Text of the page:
Analysis of the levels of Myc-tagged GLUTs on the PM
The pEGP-Myc-GLUT1 and pcDNA3-Myc-GLUT2 vectors, which express GLUT1 and GLUT2 with Myc tag in their first exofacial loops, respectively, (generous gifts from Dr Jeffrey Pessin), were used to construct pLPCX-Myc-GLUT1 and pLPCX-Myc-GLUT2 vectors, respectively. The pLPCX-Myc-GLUT3 vector expressing GLUT3 with Myc tag in its first exofacial loop was constructed by PCR amplification. The levels of Myc-GLUT1, 2 and 3 on the cell surface and in whole cells were measured by IF staining in a flow cytometry62,63. Briefly, at 48 h after cells were transduced with pLPCX-Myc-GLUT1, 2 or 3 vectors, cells were blocked in PBS with 2% fetal bovine serum and stained with a Myc antibody (Roche) to detect Myc-GLUT1, 2 or 3 on cell surface in a flow cytometry. To determine the total levels of Myc-GLUT1, 2 or 3 in cells, cells were fixed with 2% paraformaldehyde and permeabilized with 0.2% Triton X-100 before staining. The relative levels of Myc-GLUT 1, 2 or 3 on cell surface were calculated after normalization with their total levels in cells. Cells transduced with empty pLPCX vectors were employed as negative controls.
IF staining of cells were performed according to standard protocols21,22. In brief, cells cultured on coverslips were washed with ice-cold PBS and fixed with methanol. Cells were permeabilized with PBS containing 0.2% Triton X-100. The cells expressing Myc-GLUT1 were incubated with anti-myc antibodies (9E10, Roche; 1:100) for overnight followed by Alexa Fluor 488-conjugated goat secondary antibody (Invitrogen; 1:200) for 1 h. The coverslips were mounted in Vectashield (Vector Laboratories) and examined by a confocal laser-scanning microscopy.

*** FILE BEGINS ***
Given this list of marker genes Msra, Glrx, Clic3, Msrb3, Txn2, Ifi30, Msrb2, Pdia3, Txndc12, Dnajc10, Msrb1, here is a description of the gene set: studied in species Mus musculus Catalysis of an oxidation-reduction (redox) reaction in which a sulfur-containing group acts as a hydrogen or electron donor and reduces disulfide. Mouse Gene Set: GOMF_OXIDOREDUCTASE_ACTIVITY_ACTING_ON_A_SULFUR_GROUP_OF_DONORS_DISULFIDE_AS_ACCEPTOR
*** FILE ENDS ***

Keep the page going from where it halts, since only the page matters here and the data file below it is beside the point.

Actin polymerization assays
The polymeric actin fraction was isolated from cells according to standard protocols64. Briefly, cells were homogenized in 400 μl of lysis and F-actin stabilization buffer (50 mM PIPES at pH 6.9, 50 mM NaCl, 5 mM MgCl2, 5 mM EGTA, 5% glycerol, 0.1% NP-40, 0.1% Triton X-100, 0.1% Tween-20, 0.1% β-mercaptoethanol, 1 mM ATP and protease inhibitor cocktail) for 30 min at 37 °C. Following centrifugation (300 g, 5 min), half of the supernatant was transferred and centrifuged at 100,000 g (60 min, 37 °C) to pellet polymeric actin. The pellet containing polymeric actin was resuspended in 200 μl of ice-cold water containing 10 μM Cyto D. The polymeric actin samples were then diluted in 4 × SDS sample buffer for western blotting assays. A monoclonal anti-actin antibody (Sigma) was used to detect polymeric actin. The whole-cell extracts from the same amount of cells used for polymeric actin fraction isolation were used for the western blotting assays to measure the levels of total actin in cells. For treatments of actin polymerization inhibitors, cells were treated with Cyto D (5–20 μM) or Lat B (1–10 μM) for 4 h before assays. Control groups were treated with dimethyl sulphoxide.